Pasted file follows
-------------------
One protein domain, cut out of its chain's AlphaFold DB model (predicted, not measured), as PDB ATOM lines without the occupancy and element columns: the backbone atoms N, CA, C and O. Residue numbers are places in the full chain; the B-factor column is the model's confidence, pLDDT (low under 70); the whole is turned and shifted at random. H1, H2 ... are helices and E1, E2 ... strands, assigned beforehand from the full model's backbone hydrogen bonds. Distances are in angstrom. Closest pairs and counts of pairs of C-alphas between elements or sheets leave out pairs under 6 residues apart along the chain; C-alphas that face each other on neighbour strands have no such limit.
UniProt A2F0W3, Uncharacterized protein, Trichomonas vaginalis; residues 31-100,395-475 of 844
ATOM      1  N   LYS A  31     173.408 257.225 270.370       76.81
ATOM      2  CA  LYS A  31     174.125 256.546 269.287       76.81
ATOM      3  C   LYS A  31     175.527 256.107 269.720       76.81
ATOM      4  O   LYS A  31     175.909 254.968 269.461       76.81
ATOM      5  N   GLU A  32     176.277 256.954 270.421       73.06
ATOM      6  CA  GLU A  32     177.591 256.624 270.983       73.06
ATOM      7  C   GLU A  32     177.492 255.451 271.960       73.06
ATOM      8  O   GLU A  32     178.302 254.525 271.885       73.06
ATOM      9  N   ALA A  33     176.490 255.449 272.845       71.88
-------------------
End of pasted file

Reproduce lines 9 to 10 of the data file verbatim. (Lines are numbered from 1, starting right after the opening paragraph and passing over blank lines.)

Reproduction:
ATOM      8  O   GLU A  32     178.302 254.525 271.885       73.06
ATOM      9  N   ALA A  33     176.490 255.449 272.845       71.88